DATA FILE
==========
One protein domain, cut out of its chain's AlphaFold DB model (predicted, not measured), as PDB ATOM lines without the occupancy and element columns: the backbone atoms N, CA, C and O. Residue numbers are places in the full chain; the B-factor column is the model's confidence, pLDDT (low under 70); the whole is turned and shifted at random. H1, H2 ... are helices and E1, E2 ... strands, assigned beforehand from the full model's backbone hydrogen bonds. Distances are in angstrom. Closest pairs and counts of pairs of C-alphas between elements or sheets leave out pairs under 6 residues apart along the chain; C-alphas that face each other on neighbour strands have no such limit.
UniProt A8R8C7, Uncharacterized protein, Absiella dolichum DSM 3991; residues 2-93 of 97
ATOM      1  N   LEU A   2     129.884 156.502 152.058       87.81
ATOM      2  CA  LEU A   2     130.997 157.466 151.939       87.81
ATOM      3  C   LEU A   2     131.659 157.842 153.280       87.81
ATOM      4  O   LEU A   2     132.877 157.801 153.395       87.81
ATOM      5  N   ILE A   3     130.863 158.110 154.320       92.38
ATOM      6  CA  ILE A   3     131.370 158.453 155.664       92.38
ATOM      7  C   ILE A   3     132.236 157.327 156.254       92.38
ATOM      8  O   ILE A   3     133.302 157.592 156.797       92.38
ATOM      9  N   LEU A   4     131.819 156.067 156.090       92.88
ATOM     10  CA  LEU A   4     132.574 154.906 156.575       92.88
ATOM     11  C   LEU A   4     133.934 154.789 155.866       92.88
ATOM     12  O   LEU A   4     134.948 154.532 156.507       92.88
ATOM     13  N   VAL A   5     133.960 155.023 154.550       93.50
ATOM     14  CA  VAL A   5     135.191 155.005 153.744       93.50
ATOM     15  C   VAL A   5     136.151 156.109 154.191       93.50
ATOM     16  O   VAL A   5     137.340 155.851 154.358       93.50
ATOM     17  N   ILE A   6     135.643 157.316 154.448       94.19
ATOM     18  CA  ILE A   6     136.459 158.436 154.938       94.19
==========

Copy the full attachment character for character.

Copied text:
One protein domain, cut out of its chain's AlphaFold DB model (predicted, not measured), as PDB ATOM lines without the occupancy and element columns: the backbone atoms N, CA, C and O. Residue numbers are places in the full chain; the B-factor column is the model's confidence, pLDDT (low under 70); the whole is turned and shifted at random. H1, H2 ... are helices and E1, E2 ... strands, assigned beforehand from the full model's backbone hydrogen bonds. Distances are in angstrom. Closest pairs and counts of pairs of C-alphas between elements or sheets leave out pairs under 6 residues apart along the chain; C-alphas that face each other on neighbour strands have no such limit.
UniProt A8R8C7, Uncharacterized protein, Absiella dolichum DSM 3991; residues 2-93 of 97
ATOM      1  N   LEU A   2     129.884 156.502 152.058       87.81
ATOM      2  CA  LEU A   2     130.997 157.466 151.939       87.81
ATOM      3  C   LEU A   2     131.659 157.842 153.280       87.81
ATOM      4  O   LEU A   2     132.877 157.801 153.395       87.81
ATOM      5  N   ILE A   3     130.863 158.110 154.320       92.38
ATOM      6  CA  ILE A   3     131.370 158.453 155.664       92.38
ATOM      7  C   ILE A   3     132.236 157.327 156.254       92.38
ATOM      8  O   ILE A   3     133.302 157.592 156.797       92.38
ATOM      9  N   LEU A   4     131.819 156.067 156.090       92.88
ATOM     10  CA  LEU A   4     132.574 154.906 156.575       92.88
ATOM     11  C   LEU A   4     133.934 154.789 155.866       92.88
ATOM     12  O   LEU A   4     134.948 154.532 156.507       92.88
ATOM     13  N   VAL A   5     133.960 155.023 154.550       93.50
ATOM     14  CA  VAL A   5     135.191 155.005 153.744       93.50
ATOM     15  C   VAL A   5     136.151 156.109 154.191       93.50
ATOM     16  O   VAL A   5     137.340 155.851 154.358       93.50
ATOM     17  N   ILE A   6     135.643 157.316 154.448       94.19
ATOM     18  CA  ILE A   6     136.459 158.436 154.938       94.19